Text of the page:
Brewers' Trade of Trent Grisham After Wild Card Game Error Means He Can't Avenge His Mess

Wild Card Round - Milwaukee Brewers v Washington Nationals
Wild Card Round - Milwaukee Brewers v Washington Nationals / Will Newton/Getty Images

When the lights are brightest, unexpected moments can sometimes define games all on their own. Previous context is lost. Only the here and now matters. In the blink of a nervous eye, one play can make or break an entire season for a team in desperate need.

In one of those moments most recently, young outfielder Trent Grisham made a critical blunder to send the Brewers home from the playoffs.

Much like J.R. Smith's now-iconic blunder in Game 1 of the 2018 NBA Finals, this moment will be the final page of Grisham's legacy as a Brewer, though unlike Smith, there was nothing previously assigned to said legacy. He was just getting started in Milwaukee, and now it's a wrap. Grisham was traded to the Padres Wednesday morning as a signature piece of a package that will net the Brewers highly-valued middle infielder Luis Urias.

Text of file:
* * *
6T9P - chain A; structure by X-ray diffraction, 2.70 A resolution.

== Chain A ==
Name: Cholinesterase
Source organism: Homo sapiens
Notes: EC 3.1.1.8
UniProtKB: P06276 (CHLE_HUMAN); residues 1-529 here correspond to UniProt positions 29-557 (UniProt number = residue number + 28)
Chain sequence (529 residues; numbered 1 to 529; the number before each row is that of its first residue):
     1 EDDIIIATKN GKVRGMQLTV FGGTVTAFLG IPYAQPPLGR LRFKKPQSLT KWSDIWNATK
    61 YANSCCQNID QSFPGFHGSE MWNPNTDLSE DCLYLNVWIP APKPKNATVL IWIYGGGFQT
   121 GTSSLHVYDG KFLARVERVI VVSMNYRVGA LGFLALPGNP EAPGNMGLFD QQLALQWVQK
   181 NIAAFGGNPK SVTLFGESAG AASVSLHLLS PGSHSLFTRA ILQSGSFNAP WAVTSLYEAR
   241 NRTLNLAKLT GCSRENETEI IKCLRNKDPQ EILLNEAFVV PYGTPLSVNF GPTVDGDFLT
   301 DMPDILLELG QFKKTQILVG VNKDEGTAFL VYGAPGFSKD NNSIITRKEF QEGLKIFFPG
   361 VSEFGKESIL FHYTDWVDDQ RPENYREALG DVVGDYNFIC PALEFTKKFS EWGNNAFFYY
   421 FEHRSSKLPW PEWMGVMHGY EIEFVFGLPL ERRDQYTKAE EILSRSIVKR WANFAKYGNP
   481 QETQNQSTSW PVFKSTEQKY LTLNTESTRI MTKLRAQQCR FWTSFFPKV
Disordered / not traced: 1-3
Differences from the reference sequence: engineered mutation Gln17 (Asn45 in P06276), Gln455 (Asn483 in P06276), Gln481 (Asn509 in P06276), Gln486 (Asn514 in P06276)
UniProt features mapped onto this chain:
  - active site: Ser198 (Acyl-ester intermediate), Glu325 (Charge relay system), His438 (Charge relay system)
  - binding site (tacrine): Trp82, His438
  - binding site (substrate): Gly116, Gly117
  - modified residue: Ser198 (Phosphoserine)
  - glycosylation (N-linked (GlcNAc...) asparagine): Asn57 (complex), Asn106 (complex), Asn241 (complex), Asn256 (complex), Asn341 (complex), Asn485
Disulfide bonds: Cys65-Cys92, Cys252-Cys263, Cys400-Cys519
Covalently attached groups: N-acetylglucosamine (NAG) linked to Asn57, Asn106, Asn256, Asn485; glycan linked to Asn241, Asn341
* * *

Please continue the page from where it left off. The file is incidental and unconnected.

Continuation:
For those who worked hard to forget, the error was the pivotal moment that gave the Nationals a 4-3 lead in the eighth inning of the Wild Card Game. Grisham fumbled an easy scoop in right field, allowing all three runners to score on what would've likely been a game-tying single, at worst, from Juan Soto.

Grisham shouldered essentially all of the blame, despite Josh Hader looking terrible and giving up the hit that the error occurred on. The hit likely would have tied the game anyway. The optics all fell in Grisham's column, however, and now, Grisham will not have an opportunity to redeem himself for a momentary lapse.

This is a good trade for the Brewers, as Urias was the No. 23 overall prospect entering the 2019 MLB season, and he fills a hole in the infield, created by the likely departure of Mike Moustakas and the struggles of Orlando Arcia and Travis Shaw. It is just an unfortunate turn of events for Grisham, as he will end a relatively good season (and Brew Crew career) being defined instead by the blunder that cost the Brewers their season, and sent the Nationals on what would end up as a World Series run.